Disney+ launches in Europe with around 5 million downloads on day 1.
The Disney+ content streaming service launched in Europe yesterday, March 24th, starting with Austria, Germany, Ireland, Italy, Spain, Switzerland and the UK. With many Europeans on lockdown at home, often with children looking to be entertained, this launch comes at a time when people are even more inclined to stream content. Disney+ generated about 5 million downloads across the 7 new European markets, and is set to be one of the top streaming apps in the region.
With schools closed, parents will be looking for ways to keep their children occupied. Disney+, with its array of kid-friendly programs, might be part of the solution for many households. Disney is aware of this natural fit and has made Frozen 2 available on Disney+ three months ahead of schedule.
Disney+ is expected to become available in France in another 2 weeks, and additional Western European markets in the summer of 2020, followed by Latin-America and Asia-Pacific. The Asia-Pacific region includes some of the largest mobile-first markets in the world, and launching the service there will further drive downloads and spend. Disney+ began testing the service in India through its already popular Hotstar app, the 10th ranked app in India by time spent on Android phones in 2019. However, Disney has recently announced that the launch will be postponed.
Disney+ Has Seen Strong Adoption Since Its Initial Launch
So far in 2020, Disney+ is the 7th ranked non-gaming app by consumer spend worldwide — particularly impressive considering that this performance was based on only 5 markets, with the US being the main driver of consumer spend. The launch in Europe should result in further movement up the ranks.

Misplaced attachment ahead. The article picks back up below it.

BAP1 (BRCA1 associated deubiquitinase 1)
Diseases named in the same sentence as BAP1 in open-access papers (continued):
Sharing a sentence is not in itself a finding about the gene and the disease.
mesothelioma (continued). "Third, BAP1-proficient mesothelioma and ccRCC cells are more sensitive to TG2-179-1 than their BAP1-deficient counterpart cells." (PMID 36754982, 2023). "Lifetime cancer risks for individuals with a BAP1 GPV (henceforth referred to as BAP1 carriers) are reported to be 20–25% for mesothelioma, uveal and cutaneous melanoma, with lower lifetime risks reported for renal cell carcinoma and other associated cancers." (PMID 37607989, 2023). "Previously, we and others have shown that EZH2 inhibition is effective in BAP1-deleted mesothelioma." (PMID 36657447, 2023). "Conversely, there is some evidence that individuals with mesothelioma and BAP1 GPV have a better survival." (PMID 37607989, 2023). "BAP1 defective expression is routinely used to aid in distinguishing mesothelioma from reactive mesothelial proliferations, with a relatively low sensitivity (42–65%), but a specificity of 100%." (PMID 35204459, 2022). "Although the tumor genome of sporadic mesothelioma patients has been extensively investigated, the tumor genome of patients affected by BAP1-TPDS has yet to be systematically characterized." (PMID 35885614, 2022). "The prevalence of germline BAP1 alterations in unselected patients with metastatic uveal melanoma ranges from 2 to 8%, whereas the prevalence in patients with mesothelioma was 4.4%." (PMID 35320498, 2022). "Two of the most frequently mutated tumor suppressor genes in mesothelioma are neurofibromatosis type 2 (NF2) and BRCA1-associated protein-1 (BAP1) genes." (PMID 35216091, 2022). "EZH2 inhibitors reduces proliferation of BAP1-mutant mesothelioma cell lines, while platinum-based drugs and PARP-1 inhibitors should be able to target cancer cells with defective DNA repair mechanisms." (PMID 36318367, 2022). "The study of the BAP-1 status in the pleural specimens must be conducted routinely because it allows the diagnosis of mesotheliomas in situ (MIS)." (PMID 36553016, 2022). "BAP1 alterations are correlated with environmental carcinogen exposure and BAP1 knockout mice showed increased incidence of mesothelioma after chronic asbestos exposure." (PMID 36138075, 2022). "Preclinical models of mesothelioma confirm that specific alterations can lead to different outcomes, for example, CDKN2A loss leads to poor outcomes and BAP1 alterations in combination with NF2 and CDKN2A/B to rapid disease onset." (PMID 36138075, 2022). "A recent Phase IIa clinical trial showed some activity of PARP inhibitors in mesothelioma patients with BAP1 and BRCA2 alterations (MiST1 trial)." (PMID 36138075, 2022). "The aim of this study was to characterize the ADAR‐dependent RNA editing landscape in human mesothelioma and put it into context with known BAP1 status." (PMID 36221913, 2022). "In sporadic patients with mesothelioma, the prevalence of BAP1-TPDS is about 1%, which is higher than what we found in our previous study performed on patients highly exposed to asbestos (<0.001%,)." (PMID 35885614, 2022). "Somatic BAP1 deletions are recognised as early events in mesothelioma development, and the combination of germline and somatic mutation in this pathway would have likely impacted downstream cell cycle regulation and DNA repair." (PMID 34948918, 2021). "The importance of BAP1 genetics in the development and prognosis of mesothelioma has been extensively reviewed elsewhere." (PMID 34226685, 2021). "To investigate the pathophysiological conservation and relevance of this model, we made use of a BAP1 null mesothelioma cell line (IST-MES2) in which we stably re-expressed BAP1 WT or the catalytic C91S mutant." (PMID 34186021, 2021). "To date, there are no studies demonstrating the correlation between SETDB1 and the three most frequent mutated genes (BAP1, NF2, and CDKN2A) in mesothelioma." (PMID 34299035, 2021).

Consumer adoption is evident not just through downloads and consumer spend; but in where consumers are spending their time. Looking at December 2019, Disney+ users are spending an average of 3 hours and 10 minutes per month in the app. This is comparable to established players like Netflix (4 hours and 20 minutes per month), and Hulu (3 hours and 20 minutes per month).
With increased social distancing measure taking effect in the US and across the world, free streaming service Pluto.tv (a subsidiary of ViacomCBS), saw a 75% week-over-week increase in time spent on Android phones in the US during the week of March 1-7, 2020. This is indicative of homebound consumers looking for new movies and series. The recent acquisition of Tubi TV by FOX, and the planned April 6th launch of Quibi further highlight the increasing competition among video apps for consumers’ time and money.
Original content, innovative content formats and distribution partnerships will be key factors in determining which platforms will be able to establish habits. By the end of 2019, 25% of Netflix users on iPhone in the US also used Disney+, the highest overlap of users among top video apps in the US. To be successful, streaming services will need to continuously benchmark themselves against these new competitors.
Putting this all into a European perspective, if Disney+’s uptake in European markets is similar to what we saw in the US, it would make Disney+ one of the largest streaming services by MAU in every European market it launched in. Further, there was a comparable amount of cross-app usage between Netflix and Amazon Prime in the UK and Germany during 2019 — 17% in the UK and 25% in Germany. This suggests that consumers in these markets are willing to support multiple subscription services. The question is how many, and for how long?
What Does the Market in Europe Currently Look Like?
YouTube and Netflix were the top 2 drivers of time spent in the UK, France, and Germany in 2019, and will likely remain Disney+’s main competitors in Europe. There are also a number of local competitors, sometimes acting as content aggregators, like BBC iPlayer ranked among the top 10 apps by time spent. Disney+’s recent partnership, with Sky in the UK & Ireland and Canal Plus in France, means that it will be available to access through OTT devices, and highlights just how important distribution partnerships will be establishing consumption habits.
What’s in Store for Video Streaming on Mobile?
The variety of streaming service options, along with consumers’ growing comfort on mobile has resulted in a 50% growth in sessions in Entertainment apps globally from 2017 to 2019. While local players acting like aggregators will likely see increased traffic as a result of the Disney+ launch, others need to continue delivering engaging content to continue attracting consumers.
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2020 M03 25Customer Stories